For the first time in more than 57 years, silence fell on the equipment of the uranium enrichment cascade May 30, 2012 in the former gaseous diffusion plant at the Department of Energy Portsmouth Site in Piketon. The last part of the complex network of machines was shut down to end operations in the X-326 Process Building.
The X-326 Process Building, together with the X-330 and X-333 process buildings, housed the uranium enrichment cascade, nearly 100 acres in size. The cascade was a network of converters that processed a supply of uranium hexafluoride (UF6). The uranium was “enriched” at the atomic level to make it useable fuel for nuclear reactors. The converters were machines connected by an elaborate path of piping through which the UF6 was fed in a heated gaseous state. Converters and related equipment grouped in “stages” were arranged together in groups called “cells.”
“This cascade and all of its supportive systems are a tremendous legacy of the engineering prowess and ingenuity of our communities and our nation,” said DOE Site Lead Joel Bradburne, who attended the ceremonial shutdown. “More than half of a century of successes and achievements will never be duplicated.”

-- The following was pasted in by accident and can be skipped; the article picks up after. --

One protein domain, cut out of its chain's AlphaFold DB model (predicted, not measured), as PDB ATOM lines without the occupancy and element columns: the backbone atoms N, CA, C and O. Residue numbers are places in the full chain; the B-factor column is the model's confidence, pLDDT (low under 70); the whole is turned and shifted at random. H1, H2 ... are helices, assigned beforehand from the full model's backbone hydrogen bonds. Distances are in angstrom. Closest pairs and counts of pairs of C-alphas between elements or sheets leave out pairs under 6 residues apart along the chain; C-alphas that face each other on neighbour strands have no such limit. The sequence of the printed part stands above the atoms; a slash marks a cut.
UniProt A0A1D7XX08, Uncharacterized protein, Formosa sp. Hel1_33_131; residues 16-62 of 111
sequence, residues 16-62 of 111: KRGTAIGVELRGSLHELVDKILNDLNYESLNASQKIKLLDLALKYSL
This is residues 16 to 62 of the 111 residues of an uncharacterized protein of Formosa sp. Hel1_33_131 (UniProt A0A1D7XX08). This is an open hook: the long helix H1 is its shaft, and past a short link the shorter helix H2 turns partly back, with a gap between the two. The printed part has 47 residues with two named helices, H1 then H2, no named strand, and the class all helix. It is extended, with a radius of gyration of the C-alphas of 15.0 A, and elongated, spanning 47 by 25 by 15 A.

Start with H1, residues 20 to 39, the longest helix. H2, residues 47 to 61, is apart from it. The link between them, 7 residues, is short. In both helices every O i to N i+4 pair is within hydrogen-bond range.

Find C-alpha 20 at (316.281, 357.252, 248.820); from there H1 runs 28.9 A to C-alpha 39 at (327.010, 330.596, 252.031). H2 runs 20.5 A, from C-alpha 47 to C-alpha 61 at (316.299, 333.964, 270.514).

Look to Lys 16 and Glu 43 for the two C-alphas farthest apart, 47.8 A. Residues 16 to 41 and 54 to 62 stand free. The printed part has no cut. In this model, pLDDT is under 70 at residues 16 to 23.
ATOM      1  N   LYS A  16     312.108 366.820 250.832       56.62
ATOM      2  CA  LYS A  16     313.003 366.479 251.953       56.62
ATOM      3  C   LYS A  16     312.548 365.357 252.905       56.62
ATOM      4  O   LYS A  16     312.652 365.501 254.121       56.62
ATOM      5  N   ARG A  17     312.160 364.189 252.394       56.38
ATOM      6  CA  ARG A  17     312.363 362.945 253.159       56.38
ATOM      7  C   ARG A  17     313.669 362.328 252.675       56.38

Facility Shift Supervisor John Hutchison says the shutdown process has been significant to the workers, most of whom have been together for more than a decade.
“There are a lot of mixed emotions among the operators. They’re sad to see the X-326 being shut down,” Hutchison said. “There’s a lot of activity to support operations.”
When it was time to shut the cell down, Operator Russ Nickell verified personnel were in place on the cell floor and in the local control center. Watching the instrument panel, a small crowd waited for needles on the gauges to reach zero before Nickell pushed the “Motor Stop” button and motors on the cell floor came to a slow halt.
“That’s it. Lights are out. We’re done,” Nickell said.
The enriched uranium was originally used by the Defense Department. Later operations produced fuel for the U.S. Navy and civilian power plants.
The first cells of the cascade were brought online in 1954. Preparations for the shutdown began in January after completion of a cleanup and treatment program on the equipment. The last cell was one of the high-speed cells used to separate uranium from the lighter gasses.
Over the lifetime of the cascade, more than 1 billion pounds of uranium was processed, filling nearly 40,000 14-ton cylinders. The cascade was placed in “cold standby” status in 2001 in the wake of newer technologies and changes in market demand for enriched uranium.
The plant was placed in “cold shutdown” in 2005 as the Department of Energy began to plan for decontamination, decommissioning, and site cleanup. Fluor-B&W Portsmouth assumed cleanup contractor duties for the Department of Energy in March 2011.